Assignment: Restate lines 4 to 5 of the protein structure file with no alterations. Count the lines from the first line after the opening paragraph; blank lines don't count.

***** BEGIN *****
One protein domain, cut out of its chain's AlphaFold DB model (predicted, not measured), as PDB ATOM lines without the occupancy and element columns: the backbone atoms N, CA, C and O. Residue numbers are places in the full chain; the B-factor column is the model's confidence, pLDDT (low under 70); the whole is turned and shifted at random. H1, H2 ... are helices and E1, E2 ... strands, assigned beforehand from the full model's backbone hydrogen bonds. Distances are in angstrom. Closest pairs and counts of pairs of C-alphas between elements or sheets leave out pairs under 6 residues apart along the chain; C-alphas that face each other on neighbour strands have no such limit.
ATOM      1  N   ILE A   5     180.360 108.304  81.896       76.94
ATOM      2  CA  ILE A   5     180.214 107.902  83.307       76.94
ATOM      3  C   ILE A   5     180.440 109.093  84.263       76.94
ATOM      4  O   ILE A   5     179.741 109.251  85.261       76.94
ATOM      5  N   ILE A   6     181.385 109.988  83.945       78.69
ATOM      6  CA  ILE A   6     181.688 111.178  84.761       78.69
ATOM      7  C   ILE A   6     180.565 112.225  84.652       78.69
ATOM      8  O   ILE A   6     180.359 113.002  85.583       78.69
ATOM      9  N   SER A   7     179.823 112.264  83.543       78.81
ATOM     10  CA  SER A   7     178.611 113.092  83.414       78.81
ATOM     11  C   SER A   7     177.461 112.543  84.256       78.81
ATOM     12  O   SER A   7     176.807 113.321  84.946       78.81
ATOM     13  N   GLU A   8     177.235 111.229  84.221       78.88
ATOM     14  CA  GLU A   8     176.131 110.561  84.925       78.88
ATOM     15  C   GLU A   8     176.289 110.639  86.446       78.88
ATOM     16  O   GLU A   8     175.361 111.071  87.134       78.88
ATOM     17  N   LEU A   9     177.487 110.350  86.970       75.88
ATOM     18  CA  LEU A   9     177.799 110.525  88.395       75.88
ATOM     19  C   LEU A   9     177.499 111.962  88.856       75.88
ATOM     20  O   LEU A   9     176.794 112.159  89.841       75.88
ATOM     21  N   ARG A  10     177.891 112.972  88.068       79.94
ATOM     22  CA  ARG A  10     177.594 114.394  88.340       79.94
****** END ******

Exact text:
ATOM      4  O   ILE A   5     179.741 109.251  85.261       76.94
ATOM      5  N   ILE A   6     181.385 109.988  83.945       78.69